Anastazia Jablunovsky ’19 (left) and Codi West ’19 working in the lab
FREDERICK, Maryland—The United States Department of Agriculture has awarded Hood College Professor of Biology Craig Laufer $100,000 over an 18-month period to fund research and development of cost-effective biofuels. Successful completion of this project would qualify Laufer’s lab for larger grants for commercialization.
The grant is through the Agriculture and Food Research Initiative of the USDA’s National Institute of Food and Agriculture. The research will focus on a new biotechnology idea that could significantly lower the cost of enzymes needed to produce biofuels and bioproducts, making them more cost-competitive with petroleum fuels. Increased U.S. biofuel production would lower the country’s dependence on imported oil and provide significant climate change mitigation benefits.
The project will provide hands-on experiential training for master’s-level and undergraduate students at Hood College. Hood will work with Atlantic Biomass, LLC, a Frederick, Maryland-based biofuel technology company that is focused on the development of affordable, advanced renewable biofuels. The key aspect of this joint effort has been the discovery and development of a sequential enzyme process that converts plant biomass into fermentation-ready sugars without the use of expensive pretreatments. The first application of this system is converting energy beets to bio-jet fuel. The technology funded by the USDA grant will help reduce enzyme costs, making biofuels more competitive commercially.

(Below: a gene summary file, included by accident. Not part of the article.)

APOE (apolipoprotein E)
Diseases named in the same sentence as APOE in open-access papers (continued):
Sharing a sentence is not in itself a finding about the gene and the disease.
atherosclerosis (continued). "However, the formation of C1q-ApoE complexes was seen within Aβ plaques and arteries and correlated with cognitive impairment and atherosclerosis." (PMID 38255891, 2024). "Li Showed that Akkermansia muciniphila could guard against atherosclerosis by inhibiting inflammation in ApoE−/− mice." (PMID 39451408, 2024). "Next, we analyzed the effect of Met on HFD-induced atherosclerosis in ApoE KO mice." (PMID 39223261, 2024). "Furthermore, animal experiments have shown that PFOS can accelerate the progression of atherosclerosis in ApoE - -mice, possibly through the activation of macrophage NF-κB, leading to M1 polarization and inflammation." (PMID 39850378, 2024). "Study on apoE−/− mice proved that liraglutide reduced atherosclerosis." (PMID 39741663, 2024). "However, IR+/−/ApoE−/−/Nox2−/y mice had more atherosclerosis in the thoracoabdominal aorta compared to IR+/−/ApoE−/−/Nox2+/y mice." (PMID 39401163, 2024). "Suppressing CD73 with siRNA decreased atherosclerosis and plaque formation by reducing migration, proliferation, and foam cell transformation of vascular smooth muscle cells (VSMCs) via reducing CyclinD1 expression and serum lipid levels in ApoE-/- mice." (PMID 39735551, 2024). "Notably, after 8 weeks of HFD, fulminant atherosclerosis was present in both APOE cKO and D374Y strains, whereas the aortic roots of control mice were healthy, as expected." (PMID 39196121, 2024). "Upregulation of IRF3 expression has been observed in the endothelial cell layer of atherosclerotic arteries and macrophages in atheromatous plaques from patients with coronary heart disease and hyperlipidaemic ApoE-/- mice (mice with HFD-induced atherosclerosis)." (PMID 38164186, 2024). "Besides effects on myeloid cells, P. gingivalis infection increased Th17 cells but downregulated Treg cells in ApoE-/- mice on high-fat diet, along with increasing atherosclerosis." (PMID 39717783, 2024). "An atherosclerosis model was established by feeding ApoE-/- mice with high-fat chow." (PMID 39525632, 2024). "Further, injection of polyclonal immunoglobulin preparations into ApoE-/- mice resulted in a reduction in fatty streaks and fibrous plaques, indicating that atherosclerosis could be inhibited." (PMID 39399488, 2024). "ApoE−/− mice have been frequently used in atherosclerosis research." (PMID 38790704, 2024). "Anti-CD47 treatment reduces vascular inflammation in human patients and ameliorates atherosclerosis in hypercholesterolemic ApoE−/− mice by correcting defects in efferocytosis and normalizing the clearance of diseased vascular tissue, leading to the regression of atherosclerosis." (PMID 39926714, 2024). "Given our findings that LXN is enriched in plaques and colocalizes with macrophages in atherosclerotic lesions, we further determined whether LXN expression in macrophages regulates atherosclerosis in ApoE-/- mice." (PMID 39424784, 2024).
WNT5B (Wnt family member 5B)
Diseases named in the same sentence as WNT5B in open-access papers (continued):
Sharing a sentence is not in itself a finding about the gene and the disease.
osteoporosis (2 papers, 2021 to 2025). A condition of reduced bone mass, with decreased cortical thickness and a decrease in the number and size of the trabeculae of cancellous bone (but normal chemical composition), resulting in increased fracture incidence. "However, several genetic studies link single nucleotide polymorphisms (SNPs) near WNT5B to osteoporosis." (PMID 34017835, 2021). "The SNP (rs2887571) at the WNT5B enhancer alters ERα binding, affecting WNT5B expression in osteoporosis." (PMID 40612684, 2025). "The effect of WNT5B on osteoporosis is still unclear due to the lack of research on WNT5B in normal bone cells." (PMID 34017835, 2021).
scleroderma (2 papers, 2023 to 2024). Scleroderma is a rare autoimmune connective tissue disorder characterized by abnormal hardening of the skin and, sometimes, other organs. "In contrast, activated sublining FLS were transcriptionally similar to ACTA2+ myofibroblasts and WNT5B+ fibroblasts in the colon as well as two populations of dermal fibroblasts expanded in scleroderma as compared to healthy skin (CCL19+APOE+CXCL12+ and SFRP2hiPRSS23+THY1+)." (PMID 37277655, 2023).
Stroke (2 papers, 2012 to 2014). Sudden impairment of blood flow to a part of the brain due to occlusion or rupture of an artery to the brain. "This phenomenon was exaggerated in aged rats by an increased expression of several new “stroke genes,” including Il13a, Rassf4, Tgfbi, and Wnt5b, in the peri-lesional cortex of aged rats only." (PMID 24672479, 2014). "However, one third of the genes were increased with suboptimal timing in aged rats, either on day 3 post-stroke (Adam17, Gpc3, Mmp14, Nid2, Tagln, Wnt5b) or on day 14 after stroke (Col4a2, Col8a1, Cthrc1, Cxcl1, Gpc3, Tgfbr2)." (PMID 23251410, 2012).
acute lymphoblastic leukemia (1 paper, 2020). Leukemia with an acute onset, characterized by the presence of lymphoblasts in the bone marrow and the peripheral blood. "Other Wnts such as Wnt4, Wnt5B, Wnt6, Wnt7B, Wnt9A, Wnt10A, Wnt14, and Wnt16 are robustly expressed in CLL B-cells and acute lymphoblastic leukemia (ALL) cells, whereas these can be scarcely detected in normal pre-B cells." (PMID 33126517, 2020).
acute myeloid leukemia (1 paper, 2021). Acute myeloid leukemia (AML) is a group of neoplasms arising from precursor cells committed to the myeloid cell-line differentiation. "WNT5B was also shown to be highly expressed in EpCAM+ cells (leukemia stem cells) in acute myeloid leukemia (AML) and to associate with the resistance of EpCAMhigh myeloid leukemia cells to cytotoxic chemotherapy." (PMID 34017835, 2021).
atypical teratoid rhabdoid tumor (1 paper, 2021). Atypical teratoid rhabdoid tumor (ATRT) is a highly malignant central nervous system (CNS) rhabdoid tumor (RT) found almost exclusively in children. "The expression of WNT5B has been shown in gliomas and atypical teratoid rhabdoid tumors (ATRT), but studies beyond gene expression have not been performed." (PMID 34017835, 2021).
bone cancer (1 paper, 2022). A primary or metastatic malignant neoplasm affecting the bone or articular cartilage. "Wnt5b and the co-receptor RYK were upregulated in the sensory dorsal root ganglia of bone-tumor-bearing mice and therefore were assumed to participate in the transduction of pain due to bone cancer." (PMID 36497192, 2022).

This project is timely with Hood’s hiring of a new Endowed Chair Professor in Biofuels to start in fall 2018, funded through the Maryland Department of Commerce E-Nnovation Initiative Program and The Hodson Trust.